Catch Spring Seatrout Now!
September 28, 2010
These shallow-water warriors deserve a high place on every inshore angler's to-do list this spring.
Anglers along the southern Atlantic coast know them by various names, including spotted seatrout, speckled trout or simply specks. Whatever moniker is chosen, they are held in high regard by those who pursue them, and justifiably so.
Early spring offers excellent shallow-water, light-tackle fishing for seatrout in protected areas.
Photo courtesy of Charlie Coates.
As April ushers in a new season for coastal anglers, rising water temperatures bring these trout into the shallow, warmer waters of bays, inlets and small tributaries where they feed on baitfish and crustaceans. Fortunately for coastal anglers, the speck's affinity for protected waters in early spring coincides with a time of year when winds and foul weather often make less sheltered locations difficult if not impossible to fish. Anglers in small boats and even those on foot can find themselves in the middle of some of early spring's best action.
TACTICS AND TIPS
As water temperatures steadily rise in the spring, speckled trout seek out shallow waters that warm more quickly from the sun. They are particularly fond of grassbeds in the marshes of inlets, tributaries and sounds, where they feed tight along the edges. They can often be found in very shallow water, provided there is deeper sanctuary nearby. Find such a setting with moving water that's close to a channel or a cut through a marsh, and you are likely to find specks.
Such a scenario is custom-made for throwing soft plastics or popping and shallow-diving hard baits up against the grass line. Try to cast and retrieve parallel to the grass line in order to work the entire edge.
A live shrimp or minnow can be fished in the same manner. A popping cork is a valuable tool for keeping your bait in the strike zone as long as possible with a minimum of casting and retrieving. Specks react to movement, so the line should be twitched as the bait drifts along.
Anglers should also work any holes or cuts farther back in the grass during a high tide. Trout will likely be holding in the very backs of cuts through marshes, especially in the deeper water associated with an inside bend along the shoreline. As the tide falls out, they are likely to move to holes outside the grass.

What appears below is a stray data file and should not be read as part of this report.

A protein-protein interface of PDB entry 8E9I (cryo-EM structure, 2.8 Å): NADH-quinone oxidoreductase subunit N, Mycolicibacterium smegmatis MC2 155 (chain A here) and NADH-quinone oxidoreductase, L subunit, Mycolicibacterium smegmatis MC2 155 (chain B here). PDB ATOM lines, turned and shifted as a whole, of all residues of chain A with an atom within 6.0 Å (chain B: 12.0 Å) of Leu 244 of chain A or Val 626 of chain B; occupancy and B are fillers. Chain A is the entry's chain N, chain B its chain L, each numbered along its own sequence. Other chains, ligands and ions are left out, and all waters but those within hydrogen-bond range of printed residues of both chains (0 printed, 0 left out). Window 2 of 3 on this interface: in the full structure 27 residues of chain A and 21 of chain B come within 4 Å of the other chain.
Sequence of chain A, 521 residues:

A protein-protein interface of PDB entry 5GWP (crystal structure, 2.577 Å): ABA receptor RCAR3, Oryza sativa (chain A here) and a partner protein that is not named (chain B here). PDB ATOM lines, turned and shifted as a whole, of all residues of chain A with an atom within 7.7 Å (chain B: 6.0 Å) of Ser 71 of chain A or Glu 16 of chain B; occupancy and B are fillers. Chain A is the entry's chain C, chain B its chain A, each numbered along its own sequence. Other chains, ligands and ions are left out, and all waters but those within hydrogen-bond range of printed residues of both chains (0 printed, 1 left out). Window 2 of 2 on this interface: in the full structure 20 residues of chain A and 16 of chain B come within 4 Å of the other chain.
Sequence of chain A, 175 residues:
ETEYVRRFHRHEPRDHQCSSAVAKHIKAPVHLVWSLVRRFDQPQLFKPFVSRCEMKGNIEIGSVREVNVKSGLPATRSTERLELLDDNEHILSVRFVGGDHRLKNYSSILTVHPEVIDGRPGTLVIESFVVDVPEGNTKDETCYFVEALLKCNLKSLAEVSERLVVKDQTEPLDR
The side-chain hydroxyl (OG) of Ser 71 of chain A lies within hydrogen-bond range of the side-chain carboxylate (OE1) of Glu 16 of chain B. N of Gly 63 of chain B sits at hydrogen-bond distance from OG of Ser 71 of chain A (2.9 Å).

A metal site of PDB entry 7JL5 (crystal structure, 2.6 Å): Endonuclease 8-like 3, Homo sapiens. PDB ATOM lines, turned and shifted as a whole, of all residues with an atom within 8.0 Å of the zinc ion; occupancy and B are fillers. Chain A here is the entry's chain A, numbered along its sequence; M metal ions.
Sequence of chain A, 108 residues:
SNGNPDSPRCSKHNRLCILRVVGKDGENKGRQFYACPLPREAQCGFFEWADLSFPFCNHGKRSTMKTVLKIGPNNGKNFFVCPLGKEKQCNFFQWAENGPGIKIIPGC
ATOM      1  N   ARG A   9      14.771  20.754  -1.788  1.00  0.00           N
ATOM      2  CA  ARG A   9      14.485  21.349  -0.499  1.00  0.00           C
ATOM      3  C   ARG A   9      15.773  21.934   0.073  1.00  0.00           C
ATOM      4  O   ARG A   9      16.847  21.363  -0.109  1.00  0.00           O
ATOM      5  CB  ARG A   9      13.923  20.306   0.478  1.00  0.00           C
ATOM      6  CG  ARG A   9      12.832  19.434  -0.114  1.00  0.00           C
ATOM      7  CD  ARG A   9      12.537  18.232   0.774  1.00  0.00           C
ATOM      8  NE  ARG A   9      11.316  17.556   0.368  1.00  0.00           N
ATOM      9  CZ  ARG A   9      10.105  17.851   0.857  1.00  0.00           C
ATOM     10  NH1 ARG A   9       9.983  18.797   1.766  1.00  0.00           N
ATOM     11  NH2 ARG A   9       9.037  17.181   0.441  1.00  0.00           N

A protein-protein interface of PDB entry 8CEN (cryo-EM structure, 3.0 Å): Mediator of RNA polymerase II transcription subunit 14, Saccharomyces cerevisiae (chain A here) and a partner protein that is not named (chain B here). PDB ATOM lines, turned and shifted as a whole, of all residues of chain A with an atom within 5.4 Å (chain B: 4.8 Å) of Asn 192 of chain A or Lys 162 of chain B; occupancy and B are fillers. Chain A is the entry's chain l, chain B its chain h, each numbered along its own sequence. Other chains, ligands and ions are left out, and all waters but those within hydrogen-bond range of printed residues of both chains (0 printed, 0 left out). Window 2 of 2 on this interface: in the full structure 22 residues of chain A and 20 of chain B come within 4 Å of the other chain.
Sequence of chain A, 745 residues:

Speckled trout tend to move around a lot and aren't always easy to find. To make best use of their time and efforts, anglers should seek out the most favorable inshore habitat.
Like all game fish, specks will relate to structure, but they show a strong preference for oyster beds and sandbars. Cast over the bar on a high tide and along its deeper side during a low tide. Specks are also partial to moving water, so a strong rip that is created downcurrent of structure will be especially appealing. Tidal rips formed where one channel meets another always deserve a few casts. Also, look for shallow flats near deep holes, points or channel edges.
While speckled trout are normally found in depths of 10 feet or less, cold fronts, low tides and bright sun are likely to move them out to deeper water. At these times, anglers will need to employ a search bait to find the right depth. The same combination of grub and jighead can be used, but many anglers will turn to tried-and-true fish finders, such as MirrOlures and other shiny crankbaits.
The mouth of an ocean inlet can also be productive for anglers pursuing specks (and many other game fish) in the spring. These areas are full of the required amenities, including bait, hard structure, channels with sharp dropoffs and moving water. Specks will be working with the tides, and wise anglers will join them. Bait will be entering the inlet during an incoming tide and leaving it during the outgoing tide, so baits and lures should do the same. Fish the leeward side of jetties, breakwaters and other structure where specks will hold in calm water waiting for prey to be swept to them by tide and current.
Time spent learning the topography of the bottom just off the beach is always well spent for surf-anglers, but pay extra dividends in the spring. Sandbars and sloughs parallel to the beach are prime holding areas for trout. A slough that runs between a sandbar and the beach will be a thoroughfare for specks and their prey.
Scouting during low tide is the best way to locate these fish-holding sections, but anglers who study the water at other times can also find them. Sandbars can be distinguished by the waves that break on top of them, while areas along the bar without breaking waves will pinpoint a cut.
On an outgoing tide, speckled trout and other predators will patrol the ocean side of a sandbar, waiting for easy meals to be flushed out from the beach. Any cut in the sandbar that allows water and bait to pass through will be an ideal target for casting a lure that imitates whatever bait is present at the time.
Well-defined points jutting out from the shoreline will also attract fish. More and bigger trout will usually hold on the deeper side, but any area with visibly moving water should be checked out.